Graduates: The core of the company future
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I was shuffling through the piles of paper hidden from sight when I noticed two booklets, we wrote some years ago. I read them. In the foreword was one paragraph that characterised the people in the company.
“Company name – has succeeded in the turbulent international environment because it has good people. People who are not afraid to confront competition, challenge existing thinking, anticipate new opportunities, devise new solutions, be innovative and take initiatives.”
This was the environment in which I was proud to work.
We placed first appointment graduates into substantive jobs as early as practicable after joining. It was essential that they could adapt to the culture of the company. The first three months of a first appointment graduate's employment in the company is crucial.
It was during this period he or she makes the transition from academic life to permanent employment and the basic skills and approaches of his or her chosen profession and industrial life. This period was aided by the graduate working alongside a nominated coach, normally a graduate of two or more years’ experience.
I often see the names of senior executives that I first saw many years ago as graduates.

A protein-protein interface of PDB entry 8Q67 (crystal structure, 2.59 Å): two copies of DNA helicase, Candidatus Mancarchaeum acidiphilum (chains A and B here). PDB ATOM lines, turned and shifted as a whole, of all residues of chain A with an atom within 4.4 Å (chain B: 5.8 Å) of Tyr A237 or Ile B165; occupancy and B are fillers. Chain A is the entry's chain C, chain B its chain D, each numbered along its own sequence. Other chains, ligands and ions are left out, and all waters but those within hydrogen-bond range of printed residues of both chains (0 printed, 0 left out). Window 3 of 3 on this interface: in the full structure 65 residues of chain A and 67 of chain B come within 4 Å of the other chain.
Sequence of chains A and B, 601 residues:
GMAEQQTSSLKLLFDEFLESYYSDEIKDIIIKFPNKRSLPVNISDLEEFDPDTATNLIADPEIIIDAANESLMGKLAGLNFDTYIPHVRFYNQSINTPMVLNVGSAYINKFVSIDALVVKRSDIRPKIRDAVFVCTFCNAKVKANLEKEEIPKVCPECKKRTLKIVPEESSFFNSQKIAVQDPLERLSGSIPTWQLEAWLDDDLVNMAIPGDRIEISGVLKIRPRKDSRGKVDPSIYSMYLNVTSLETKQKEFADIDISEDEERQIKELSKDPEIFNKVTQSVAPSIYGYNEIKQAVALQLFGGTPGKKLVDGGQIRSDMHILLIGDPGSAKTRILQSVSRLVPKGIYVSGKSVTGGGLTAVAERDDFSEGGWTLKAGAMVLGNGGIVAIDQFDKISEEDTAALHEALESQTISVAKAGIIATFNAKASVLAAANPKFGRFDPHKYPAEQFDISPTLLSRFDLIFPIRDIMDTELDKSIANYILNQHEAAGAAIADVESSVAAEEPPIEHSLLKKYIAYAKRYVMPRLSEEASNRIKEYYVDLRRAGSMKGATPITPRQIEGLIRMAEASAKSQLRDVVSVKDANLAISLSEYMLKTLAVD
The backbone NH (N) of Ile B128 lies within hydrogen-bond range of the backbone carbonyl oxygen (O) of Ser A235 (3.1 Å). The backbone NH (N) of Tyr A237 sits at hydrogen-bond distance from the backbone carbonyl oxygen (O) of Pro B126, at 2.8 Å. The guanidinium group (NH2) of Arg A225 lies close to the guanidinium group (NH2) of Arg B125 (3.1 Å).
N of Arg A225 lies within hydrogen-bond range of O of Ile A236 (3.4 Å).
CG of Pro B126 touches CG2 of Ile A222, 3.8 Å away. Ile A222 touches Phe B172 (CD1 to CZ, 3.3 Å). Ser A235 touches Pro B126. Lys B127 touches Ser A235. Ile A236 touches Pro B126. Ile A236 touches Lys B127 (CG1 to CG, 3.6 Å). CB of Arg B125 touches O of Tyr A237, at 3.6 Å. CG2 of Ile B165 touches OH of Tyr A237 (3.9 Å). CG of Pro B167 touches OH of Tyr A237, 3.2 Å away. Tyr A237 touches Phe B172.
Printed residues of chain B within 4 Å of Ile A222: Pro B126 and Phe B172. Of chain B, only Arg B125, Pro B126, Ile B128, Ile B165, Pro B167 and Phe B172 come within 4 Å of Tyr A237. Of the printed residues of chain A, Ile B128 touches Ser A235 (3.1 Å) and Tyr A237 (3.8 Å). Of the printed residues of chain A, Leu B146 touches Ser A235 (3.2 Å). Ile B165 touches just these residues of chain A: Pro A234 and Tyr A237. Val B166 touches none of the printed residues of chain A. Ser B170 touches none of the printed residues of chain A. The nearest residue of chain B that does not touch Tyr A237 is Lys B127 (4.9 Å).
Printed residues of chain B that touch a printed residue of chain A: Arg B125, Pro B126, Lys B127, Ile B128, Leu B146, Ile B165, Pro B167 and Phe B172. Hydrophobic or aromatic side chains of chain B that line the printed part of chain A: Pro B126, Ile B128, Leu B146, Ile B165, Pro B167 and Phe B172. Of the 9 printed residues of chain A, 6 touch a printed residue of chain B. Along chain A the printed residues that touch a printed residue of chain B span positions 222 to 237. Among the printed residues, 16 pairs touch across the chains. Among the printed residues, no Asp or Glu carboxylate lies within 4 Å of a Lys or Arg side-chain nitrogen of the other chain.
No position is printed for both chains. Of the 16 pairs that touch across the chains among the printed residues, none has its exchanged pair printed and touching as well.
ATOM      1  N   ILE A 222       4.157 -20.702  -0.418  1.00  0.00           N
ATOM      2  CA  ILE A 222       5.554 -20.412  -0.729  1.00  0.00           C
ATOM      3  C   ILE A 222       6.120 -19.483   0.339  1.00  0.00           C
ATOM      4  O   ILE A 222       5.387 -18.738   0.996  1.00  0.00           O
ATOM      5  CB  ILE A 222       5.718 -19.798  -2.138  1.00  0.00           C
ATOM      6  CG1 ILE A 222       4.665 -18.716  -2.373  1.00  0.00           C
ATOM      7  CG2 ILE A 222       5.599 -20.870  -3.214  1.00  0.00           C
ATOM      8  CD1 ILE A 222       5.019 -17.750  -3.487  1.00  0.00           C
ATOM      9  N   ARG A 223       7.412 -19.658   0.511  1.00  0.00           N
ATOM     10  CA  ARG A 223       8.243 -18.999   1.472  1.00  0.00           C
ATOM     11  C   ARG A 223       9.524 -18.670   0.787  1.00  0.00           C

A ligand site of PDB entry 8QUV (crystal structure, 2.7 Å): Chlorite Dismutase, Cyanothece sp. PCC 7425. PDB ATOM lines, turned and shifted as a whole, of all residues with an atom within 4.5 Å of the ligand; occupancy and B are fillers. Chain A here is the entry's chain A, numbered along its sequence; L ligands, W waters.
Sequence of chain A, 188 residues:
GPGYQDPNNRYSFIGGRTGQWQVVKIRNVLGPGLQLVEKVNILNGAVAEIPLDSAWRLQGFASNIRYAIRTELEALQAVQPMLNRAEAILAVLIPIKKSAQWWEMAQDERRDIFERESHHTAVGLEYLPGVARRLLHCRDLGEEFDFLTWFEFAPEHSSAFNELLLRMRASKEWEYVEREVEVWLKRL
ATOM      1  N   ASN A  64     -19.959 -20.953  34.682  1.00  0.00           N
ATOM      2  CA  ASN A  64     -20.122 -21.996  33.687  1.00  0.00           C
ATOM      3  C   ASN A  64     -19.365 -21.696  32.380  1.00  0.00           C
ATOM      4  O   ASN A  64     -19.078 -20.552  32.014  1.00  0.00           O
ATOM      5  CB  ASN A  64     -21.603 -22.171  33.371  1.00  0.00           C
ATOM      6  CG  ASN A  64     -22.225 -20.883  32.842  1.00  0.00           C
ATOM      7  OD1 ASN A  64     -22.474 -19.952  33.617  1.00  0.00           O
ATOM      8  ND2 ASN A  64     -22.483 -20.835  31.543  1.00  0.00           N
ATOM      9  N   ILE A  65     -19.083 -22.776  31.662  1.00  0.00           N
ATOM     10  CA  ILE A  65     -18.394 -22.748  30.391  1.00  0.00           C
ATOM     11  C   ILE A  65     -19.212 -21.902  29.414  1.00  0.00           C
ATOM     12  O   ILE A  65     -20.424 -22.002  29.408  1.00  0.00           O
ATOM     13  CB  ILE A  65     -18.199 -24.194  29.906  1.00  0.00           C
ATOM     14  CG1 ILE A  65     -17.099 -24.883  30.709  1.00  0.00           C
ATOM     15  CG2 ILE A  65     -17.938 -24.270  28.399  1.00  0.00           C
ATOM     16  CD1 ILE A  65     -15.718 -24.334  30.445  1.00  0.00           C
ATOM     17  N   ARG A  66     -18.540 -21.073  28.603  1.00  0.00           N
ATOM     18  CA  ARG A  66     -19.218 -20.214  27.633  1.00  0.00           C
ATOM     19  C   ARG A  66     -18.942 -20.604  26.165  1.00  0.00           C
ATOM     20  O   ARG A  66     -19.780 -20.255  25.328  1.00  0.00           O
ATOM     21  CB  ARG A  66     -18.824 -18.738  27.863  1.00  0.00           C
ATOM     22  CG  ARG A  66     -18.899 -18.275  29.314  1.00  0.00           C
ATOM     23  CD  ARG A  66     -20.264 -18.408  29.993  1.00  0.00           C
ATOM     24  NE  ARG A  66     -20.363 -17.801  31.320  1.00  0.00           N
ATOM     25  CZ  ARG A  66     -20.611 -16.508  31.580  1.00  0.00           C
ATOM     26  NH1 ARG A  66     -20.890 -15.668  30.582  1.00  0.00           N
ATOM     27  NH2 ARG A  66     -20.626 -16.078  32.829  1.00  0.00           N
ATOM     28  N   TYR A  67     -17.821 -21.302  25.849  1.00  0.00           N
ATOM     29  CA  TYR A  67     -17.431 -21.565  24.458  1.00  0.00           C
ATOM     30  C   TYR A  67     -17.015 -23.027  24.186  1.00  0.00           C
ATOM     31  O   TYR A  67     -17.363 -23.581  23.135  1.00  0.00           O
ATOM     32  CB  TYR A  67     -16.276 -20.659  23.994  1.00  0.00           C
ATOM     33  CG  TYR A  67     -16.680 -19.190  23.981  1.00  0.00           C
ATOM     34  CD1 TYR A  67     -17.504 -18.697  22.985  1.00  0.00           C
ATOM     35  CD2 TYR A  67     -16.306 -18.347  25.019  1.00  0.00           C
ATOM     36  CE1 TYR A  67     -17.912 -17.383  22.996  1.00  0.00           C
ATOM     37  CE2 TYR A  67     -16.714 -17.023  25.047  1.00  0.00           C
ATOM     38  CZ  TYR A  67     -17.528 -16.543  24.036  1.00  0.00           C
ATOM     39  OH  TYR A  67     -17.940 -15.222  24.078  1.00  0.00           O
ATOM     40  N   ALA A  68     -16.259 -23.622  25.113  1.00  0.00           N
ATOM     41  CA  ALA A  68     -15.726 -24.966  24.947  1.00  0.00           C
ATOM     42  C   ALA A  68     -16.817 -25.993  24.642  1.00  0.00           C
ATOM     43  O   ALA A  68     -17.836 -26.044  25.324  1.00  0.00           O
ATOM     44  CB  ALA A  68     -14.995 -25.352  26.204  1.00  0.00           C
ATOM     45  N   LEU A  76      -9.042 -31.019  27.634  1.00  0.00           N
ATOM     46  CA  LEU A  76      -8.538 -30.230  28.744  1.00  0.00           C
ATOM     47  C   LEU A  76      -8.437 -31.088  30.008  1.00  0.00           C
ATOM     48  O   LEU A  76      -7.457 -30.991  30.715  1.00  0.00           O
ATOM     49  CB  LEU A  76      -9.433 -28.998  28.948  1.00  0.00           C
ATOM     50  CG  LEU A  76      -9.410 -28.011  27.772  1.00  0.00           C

This is not only valuable for the newly appointed graduate but also her or his coach. The coaching aims to guide the learning of the graduate to ensure she or he can carry out the job functions and processes through hands-on experience (see Kolb, experiential learning).
During this early period, the graduate attends seven one day learning events such as Overview of Company Products, Understanding Our Customers, Quality Plan, Product Life Cycles, Systematic Approaches, The Communication Process and Strategic Directions.
Over the first year through coaching, off-the-job training and secondments, the graduates’ professional and technical skills were broadened to meet the job, department and functional requirements.
In the second-year graduates’ skills and knowledge were further broadened and enhanced to form the basis of a sound progressive career within the profession and company.
All graduates were encouraged and assisted in obtaining membership of the professional institution appropriate to their chosen career.
The managers of units were trained to devise appropriate learning plans and position graduates in jobs related to the required skills and knowledge. Each department or unit, with several graduates, had a qualified coordinator, usually a manager reporting to a director or senior manager.
They monitor the graduates learning, ensure training plans, secondments etc. are being implemented, take action to ensure graduates skills and experience is growing and act as tutor, advisor, counsellor through regular reviews using the graduate's log book for the discussion, and represent the graduate if a representation is requested or required.
This is just a quick skate over what we were doing, and I often see the names of senior executives that I first saw many years ago as graduates.
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